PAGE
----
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Space Transportation System
Space Shuttle Program
The overall shuttle program is called the Space Transportation System. NASA oversees the program and coordinates flight requirements for all shuttle missions.

Space Shuttle Requirements
A high-level overview of the shuttle's requirements includes basic specifications and mission profile.

Launch Sites
Kennedy Space Center in Florida is the sole shuttle launch site. However, the Shuttle Reference Manual, last revised in 1988, includes plans for western test range satellite deployment missions from Vandenburg Air Force Base in California.

Background and Status
A high-level chronological overview of program milestones from 1972 to 1987.

Mission Profile
An overview of launch, orbit, and entry profiles is detailed here, including airspeed, altitude, and vehicle attitude requirements.

If a problem occurs in the first eight minutes after liftoff, one of five different abort modes may be used.
Intact Aborts
There are four types of intact aborts:
Abort To Orbit
Designed to allow the vehicle to achieve a temporary orbit that is lower than the nominal orbit.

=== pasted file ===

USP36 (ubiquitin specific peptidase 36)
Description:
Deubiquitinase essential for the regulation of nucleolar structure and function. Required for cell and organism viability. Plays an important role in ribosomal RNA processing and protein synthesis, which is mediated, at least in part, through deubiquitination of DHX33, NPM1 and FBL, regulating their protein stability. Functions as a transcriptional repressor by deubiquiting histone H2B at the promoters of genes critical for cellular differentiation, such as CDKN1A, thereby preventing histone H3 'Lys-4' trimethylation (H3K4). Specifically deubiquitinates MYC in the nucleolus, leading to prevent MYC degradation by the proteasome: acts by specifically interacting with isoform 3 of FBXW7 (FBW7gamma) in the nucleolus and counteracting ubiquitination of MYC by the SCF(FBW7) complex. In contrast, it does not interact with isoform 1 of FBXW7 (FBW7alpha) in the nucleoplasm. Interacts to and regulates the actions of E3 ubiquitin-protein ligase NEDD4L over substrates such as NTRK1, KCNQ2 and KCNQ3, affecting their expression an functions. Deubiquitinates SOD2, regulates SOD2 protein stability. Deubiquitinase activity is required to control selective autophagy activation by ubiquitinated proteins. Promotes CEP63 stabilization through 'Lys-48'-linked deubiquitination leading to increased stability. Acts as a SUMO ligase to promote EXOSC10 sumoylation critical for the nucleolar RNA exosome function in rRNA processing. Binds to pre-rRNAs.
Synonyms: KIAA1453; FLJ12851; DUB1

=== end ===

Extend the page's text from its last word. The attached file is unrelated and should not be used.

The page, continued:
Abort Once Around
Designed to allow the vehicle to fly once around the Earth and make a normal entry and landing.
Transatlantic Landing
Designed to permit an intact landing on the other side of the Atlantic Ocean.
Return to Launch Site
Involves flying downrange to dissipate propellant and then turning around under power to return directly to a landing at or near the launch site.
Contingency Abort
Maintains orbiter integrity for in-flight crew escape if a landing cannot be achieved at a suitable landing field.

Orbiter Ground Turnaround
After landing, the orbiter undergoes postflight processing to secure its systems, recover payloads and experiments, and prepare it for its next mission.

Curator: Kim Dismukes | Responsible NASA Official: John Ira Petty | Updated: 04/07/2002
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